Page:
The More the Merrier (1943)


Fucking hilarious. Charles Coburn again. That man is an American treasure. This was remade as Cary Grant’s last movie, Walk Don’t Run. The story will be feel familiar to you. Mostly it’s about Charles Coburn, though. That man — if you’re not familiar with his work, you’re in for a real treat. He’s one of those guys that, once you know who he is, and you see him pop up in a movie, you just get happy. (3)


What’s better than a movie about a woman trying to avoid life mistakes and then making them anyway? The reason I love so many movies from the 30s is that they’re set with the Depression as a backdrop, because it was easy fodder for juicy stories that anyone could easily understand without too much background. The war is a lot like that here. This movie is about the housing shortage in D.C. during WWII and how Jean Arthur sublets half of her place to Charles Coburn, who in turn sublets half of his half to Joel McCrea. Of course, it borrows elements from movies like the Fred and Ginger musicals by making Arthur hate both of them but work it out so that she ends up married to McCrea despite her initial better judgement. There were a string of funny movies during the war years, and this is one of the better ones.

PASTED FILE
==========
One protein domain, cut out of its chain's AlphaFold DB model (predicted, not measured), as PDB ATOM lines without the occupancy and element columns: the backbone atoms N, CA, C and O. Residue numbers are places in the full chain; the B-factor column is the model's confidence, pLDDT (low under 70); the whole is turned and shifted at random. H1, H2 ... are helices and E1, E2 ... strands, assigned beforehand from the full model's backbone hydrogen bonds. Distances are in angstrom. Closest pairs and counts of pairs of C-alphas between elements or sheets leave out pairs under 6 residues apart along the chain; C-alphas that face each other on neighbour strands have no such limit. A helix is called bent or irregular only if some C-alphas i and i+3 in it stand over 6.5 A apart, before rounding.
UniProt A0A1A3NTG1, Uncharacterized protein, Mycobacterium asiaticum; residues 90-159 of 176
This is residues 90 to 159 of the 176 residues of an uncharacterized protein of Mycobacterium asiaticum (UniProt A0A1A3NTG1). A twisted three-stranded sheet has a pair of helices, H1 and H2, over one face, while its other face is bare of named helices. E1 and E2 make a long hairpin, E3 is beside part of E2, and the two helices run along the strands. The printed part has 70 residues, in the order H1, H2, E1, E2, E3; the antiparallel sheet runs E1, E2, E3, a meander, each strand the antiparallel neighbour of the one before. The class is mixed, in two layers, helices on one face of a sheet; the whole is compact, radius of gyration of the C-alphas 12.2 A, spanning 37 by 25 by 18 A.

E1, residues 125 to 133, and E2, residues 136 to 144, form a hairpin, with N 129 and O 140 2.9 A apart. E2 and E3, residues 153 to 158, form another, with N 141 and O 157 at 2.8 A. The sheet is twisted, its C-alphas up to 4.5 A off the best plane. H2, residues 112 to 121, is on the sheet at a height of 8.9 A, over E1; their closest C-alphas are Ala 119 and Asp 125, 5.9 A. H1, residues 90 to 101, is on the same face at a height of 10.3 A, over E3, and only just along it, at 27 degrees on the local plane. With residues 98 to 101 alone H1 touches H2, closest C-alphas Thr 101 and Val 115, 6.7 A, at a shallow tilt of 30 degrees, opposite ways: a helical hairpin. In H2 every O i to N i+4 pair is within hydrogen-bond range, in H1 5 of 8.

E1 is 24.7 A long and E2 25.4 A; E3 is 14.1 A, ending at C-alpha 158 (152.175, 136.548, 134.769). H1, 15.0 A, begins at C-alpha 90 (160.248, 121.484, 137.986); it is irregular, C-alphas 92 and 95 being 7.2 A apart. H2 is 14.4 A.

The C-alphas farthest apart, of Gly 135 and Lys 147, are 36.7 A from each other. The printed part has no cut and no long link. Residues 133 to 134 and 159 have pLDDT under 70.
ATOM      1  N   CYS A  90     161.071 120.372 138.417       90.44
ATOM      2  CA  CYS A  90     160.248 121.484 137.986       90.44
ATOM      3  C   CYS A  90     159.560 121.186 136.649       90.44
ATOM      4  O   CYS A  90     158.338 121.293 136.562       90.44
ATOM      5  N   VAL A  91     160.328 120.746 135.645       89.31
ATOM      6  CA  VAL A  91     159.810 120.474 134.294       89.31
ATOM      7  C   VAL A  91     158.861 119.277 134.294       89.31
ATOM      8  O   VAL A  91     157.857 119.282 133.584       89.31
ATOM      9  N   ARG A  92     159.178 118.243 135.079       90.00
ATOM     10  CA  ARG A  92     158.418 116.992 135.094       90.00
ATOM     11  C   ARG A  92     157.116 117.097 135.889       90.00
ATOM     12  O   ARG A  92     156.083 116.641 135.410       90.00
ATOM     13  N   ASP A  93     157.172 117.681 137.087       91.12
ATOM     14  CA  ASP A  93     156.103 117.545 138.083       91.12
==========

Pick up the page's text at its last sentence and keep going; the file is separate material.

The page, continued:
The Ox-Bow Incident - 9

The Ox-Bow Incident (1943)


A classic of the western genre. Even non-western fans will love this one, I promise you. It’s gripping drama. (2)